Throughout, Graber skilfully and gently offers practical suggestions as to how those who are facing death can do so in a meaningful way, thus confronting uncomfortable emotions that can be characterised by fear and uncertainty. As Dr. Graber describes this ‘transformation of attitudes’, it can be facilitated and understood in terms of one’s belief system, but crucially, can also go ‘beyond the rites and rituals available to a person’.  She identifies these as ‘attuning to nature, imagery, stories, art, music, and whatever helps one cultivate an inner peace in which fears melt away’.

Preparation then, is central to the process of understanding the nöetic dimension of the dying process.  Graber rightly points out that, as Viktor Frankl himself noted, we need to prepare ourselves for death before we can venture to help others.  Part of that process includes acquainting or re-acquainting ourselves with the insights of religion, science, poetry, literature and philosophy and how they enrich and underpin the ‘transitoriness of our mortal existence’.

Key to Graber’s approach, as explained in her own words, is that ‘the transformative process will take on a hopeful note if it is accepted as a presupposition that spirituality is central. And that a person’s particular religion is supplemental’.

In journeying with others, Graber posits altruistic love, or self-transcendent caring, where the soul of another is touched at its core, as a liberating experience; how that works out in practice differs between individuals.  Although the overarching meta-narrative is the same, the micro-narrative differs from person to person.  Thus the ‘familial encounter, friendship, or therapeutic relationship’ is moulded to suit individual personalities, needs, desires and fears.

In reflecting on her own experience, Graber refers to the journey into one’s own ‘interior castle’ where meditation and the invocation of particularly meaningful imagery leads to a ‘communing with one’s ‘higher self’, the point at which we experience peace and wellbeing within.  This state of acceptance then is a powerful antidote to the fear of the unknown that often characterises death.  Moreover, by facing our fears directly, they lose their power to manipulate and direct our wider emotions.  Graber moves beyond ‘meditation’ and examines the role of storytelling, the arts and music as a repertoire of accessible tools which can lead to a gentle acceptance of fate.

Graber briefly touches on the conceptual elements congruent with a continuity of consciousness beyond death, based on religious insight, particularly that of Christianity.  That personal and empirical insights can be instructive to those facing their own mortality is a point well made by Graber. In that respect, I am reminded by a few short words penned by Søren Kierkegaard: ‘The highest and most beautiful things in life are not to be heard about, nor read about, nor seen but are to be lived’.  One could apply such insight into the spiritual process, and experiential value, attendant with dying and death.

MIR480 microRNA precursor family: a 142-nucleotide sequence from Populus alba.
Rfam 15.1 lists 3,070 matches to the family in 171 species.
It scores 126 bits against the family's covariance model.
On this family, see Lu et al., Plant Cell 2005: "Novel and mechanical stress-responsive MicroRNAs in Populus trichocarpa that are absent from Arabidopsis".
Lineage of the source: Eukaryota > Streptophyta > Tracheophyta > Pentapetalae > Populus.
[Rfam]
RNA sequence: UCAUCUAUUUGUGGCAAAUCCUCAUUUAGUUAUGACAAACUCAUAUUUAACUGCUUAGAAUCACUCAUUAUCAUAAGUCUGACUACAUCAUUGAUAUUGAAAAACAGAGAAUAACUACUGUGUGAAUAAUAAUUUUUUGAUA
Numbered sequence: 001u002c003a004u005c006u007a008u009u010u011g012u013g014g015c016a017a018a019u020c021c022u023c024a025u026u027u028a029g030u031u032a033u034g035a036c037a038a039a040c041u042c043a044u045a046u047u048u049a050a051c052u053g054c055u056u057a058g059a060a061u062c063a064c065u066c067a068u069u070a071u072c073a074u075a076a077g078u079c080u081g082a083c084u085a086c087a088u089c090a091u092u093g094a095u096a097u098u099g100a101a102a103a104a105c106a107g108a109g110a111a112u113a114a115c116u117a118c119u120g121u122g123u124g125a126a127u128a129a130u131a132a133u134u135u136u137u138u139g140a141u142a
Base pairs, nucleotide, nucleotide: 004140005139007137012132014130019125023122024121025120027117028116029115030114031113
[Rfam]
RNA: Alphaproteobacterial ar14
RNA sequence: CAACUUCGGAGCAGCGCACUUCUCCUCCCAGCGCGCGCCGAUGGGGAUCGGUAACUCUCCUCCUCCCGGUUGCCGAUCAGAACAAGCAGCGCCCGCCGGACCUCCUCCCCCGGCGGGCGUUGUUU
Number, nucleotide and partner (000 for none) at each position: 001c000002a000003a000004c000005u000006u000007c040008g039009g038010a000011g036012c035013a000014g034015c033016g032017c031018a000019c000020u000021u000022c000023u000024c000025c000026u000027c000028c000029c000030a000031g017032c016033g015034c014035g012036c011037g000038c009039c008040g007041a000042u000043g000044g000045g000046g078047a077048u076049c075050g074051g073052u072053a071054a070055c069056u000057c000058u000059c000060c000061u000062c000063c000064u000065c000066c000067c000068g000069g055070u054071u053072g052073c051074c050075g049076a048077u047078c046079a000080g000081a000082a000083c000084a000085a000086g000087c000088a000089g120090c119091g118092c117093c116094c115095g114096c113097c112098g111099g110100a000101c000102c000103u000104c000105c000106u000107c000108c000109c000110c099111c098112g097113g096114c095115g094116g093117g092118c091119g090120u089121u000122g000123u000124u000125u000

At our Journey’s end, Dr. Graber draws on Prof. Frankl’s maxim that our lives are a monument to our experiences and values.  It therefore makes good sense that Graber discusses memorialising and ways that the needs of the living can be expressed healthily in their grief and attendant loss of a treasured friend, relative or colleague.  In-so-doing she touches on various practices such as candle lighting ceremonies, prenatal loss memorials, commemorating body/organ donation and memorial plantings and gardens, among others. Throughout Graber emphasises sensitivity to individual preferences, a practise that is increasingly important in an evolving society that becomes more pluralistic by the day.

Perhaps the most touching part of Dr. Graber’s book is the example of one person’s specific preparation for ‘the journey home’ as explored in the final chapter entitled ‘Kay’s Legacy’.  She asks the question ‘how do we assist people who seek us out to be available to them, soul to soul, as they explore inner territory that is unfamiliar or hitherto untraversed?’  That indeed is the crux of the matter for those of us who minister to others.

Kay’s preparation was a very conscious one – she began by withdrawing from ‘earthly’ attachments such as property and business interests, prioritising healing relationships by expressing thanks for those who enriched her life, and extending forgiveness to those who had wounded her. She embraced those ‘spiritual companions’ who loved and supported her.  Her specific journey thereafter consisted of a ‘final farewell’ get-together, was surrounded by those who meant most to her.  Her funeral included participation by loved ones and a garden was constructed as a lasting memorial to her life.